Is there an arc flash hazard when installing a remote racking device when the breaker is racked in?
Here is a question asked recently:
Is there an arc flash hazard when installing a remote racking device when the breaker is racked in? Right now we require FR suits. The employees want some relief from that.
Similar questions like this are asked in many of our classes. Hugh Hoagland, arc flash safety expert, responded to this particular one. He said interacting with equipment (or having to open doors or covers) is considered an at-risk situation. In this particular instance, the job will most likely require arc-rated (and possibly shock) PPE.
Looking at Remote Racking
During electrical safety training classes, our instructors are often asked whether arc-rated PPE (e.g., flash suit, daily work-wear) is required if remote racking takes place.
Racking is the process of mechanically separating (or connecting) an electrical switch (circuit breaker) from the electrical system. It establishes a physical gap between the energized part of the circuit and the load for the complete isolation from the energy source.
Racking also facilitates testing, replacement or repair of a breaker without the need to disassemble other components in the electrical system (such as a Motor Control Center or switchboard).
Racking is achieved through multiple methods. Vertical racking medium voltage breakers normally provide an “UP” / “DOWN” button located adjacent to the breaker. Most medium voltage breakers and low voltage air circuit breakers rack horizontally using a wheel wrench (spanner) type tool. With these older technologies (or baseline models) the operator must stand in front of the breaker to rack. This places the workers inside the arc flash boundary and shock boundary in most instances.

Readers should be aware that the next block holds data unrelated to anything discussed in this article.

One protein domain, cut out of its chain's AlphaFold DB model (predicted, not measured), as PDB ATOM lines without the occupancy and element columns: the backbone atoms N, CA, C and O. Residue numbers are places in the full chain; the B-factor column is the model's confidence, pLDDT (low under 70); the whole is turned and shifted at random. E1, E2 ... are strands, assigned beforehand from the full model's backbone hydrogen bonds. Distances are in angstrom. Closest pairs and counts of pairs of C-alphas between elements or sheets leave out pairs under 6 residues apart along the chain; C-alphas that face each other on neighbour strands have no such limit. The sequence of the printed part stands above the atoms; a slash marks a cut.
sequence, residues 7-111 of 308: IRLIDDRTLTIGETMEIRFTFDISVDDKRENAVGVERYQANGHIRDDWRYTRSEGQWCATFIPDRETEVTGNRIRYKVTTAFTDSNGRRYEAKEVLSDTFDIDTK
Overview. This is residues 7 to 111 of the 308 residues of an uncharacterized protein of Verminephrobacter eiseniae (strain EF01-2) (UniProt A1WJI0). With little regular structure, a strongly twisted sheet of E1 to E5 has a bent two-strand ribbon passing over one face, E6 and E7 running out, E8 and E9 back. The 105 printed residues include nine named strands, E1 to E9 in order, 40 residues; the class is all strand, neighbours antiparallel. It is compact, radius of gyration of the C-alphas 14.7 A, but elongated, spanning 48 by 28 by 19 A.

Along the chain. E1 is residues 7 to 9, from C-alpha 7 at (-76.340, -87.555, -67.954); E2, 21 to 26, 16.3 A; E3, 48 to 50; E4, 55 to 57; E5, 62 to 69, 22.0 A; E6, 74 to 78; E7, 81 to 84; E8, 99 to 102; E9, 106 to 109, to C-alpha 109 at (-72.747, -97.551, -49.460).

Earlier rudimentary design changes saw the operators welding extensions to these wrenches to increase their working distance. Soon afterwards, multiple solutions hot the market. Motor operated racking devices were provided with a receptacle (outlet or plug) that facilitated racking and switching from the end of a very long cable. Mechanical devices containing a racking motor “plugged” into horizontal racking breakers or “fitted” over a pistol grip switch soon became the mainstay in many plants.
If these devices allowed the workers to be outside of the arc flash and shock boundaries, what do the standards state about personal protective equipment?
If the worker is outside both the arc flash and shock boundaries, then no PPE for electrical hazards are required. The organization should be careful, however, as there have been problems while racking that required immediate action to prevent a serious incident. If the worker needs to encroach either boundary for any reason, the appropriate PPE must be used.
The second consideration is that while plugging/unplugging/installing/removing (etc.) the racking device, the operator is interacting with the breaker. NFPA 70E(R) Article 100 states that interacting with equipment increases the likelihood of an arc flash. If the worker is at risk of injury from an arc flash, then arc rated PPE must be used. Generally, shutters will cover energized parts from the worker, but if energized parts result in the worker entering the restricted approach boundary then shock protection will be mandatory.
Each situation is different, and a risk assessment should be performed with careful consideration to the “interaction” and “exposed to energized parts” of this operation.
Although we do not promote any particular product or brand, the following video demonstrates a preferred practice in terms of PPE (see time frame 1:45 to 2:00).
Best Practice Moving Forward
Remote racking and other remote operating solutions are definitely the way forward.
This article aims to emphasize the ideology of always assessing the risk; even when solutions appear to be perfect, there are always caveats or rules that should be considered.
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